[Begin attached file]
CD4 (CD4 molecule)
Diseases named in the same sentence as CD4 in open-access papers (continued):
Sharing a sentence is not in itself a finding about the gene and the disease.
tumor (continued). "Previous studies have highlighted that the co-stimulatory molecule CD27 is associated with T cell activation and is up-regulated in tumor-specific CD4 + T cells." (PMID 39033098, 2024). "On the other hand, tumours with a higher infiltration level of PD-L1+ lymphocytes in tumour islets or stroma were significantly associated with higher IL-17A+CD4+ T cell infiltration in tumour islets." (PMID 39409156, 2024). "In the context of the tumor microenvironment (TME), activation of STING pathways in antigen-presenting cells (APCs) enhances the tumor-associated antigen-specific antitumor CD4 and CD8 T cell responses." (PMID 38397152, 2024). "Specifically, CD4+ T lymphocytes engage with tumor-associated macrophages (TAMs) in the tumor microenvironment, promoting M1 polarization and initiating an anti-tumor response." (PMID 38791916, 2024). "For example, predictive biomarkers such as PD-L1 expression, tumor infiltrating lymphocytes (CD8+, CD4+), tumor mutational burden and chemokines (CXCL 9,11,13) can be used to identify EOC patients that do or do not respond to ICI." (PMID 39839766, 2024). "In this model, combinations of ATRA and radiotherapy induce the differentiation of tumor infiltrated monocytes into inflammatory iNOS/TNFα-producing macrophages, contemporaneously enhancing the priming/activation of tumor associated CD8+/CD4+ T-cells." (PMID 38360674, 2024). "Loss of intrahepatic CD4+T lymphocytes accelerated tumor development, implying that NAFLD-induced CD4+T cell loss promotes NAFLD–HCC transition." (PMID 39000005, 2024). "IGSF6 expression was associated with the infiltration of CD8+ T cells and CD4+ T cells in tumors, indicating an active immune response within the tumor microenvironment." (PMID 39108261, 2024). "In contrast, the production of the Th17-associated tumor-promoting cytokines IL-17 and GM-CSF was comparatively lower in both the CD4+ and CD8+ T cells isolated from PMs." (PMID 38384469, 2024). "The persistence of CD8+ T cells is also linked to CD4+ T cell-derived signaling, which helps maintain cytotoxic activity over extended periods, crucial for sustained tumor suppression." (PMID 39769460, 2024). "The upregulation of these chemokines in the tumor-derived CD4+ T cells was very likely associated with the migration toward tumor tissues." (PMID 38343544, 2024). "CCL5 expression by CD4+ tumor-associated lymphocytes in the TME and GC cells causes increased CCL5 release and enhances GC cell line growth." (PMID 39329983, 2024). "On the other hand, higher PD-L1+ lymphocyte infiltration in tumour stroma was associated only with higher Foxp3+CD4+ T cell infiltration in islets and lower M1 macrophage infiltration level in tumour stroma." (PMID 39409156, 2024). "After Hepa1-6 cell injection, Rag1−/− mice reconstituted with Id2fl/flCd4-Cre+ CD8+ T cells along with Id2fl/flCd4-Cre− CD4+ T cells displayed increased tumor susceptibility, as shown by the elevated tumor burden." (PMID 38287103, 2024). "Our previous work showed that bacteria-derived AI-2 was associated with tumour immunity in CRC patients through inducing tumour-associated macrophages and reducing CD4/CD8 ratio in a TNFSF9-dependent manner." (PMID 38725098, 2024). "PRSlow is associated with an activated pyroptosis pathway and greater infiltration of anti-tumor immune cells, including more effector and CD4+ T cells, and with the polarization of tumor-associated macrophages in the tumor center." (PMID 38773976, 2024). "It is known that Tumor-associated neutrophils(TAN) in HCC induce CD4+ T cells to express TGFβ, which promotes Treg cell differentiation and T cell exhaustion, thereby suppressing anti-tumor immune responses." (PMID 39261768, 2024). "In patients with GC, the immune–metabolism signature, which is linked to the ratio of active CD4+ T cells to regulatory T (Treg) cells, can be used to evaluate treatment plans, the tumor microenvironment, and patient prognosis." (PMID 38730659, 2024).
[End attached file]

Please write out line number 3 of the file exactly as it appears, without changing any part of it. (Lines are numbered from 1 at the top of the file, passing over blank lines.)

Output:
Sharing a sentence is not in itself a finding about the gene and the disease.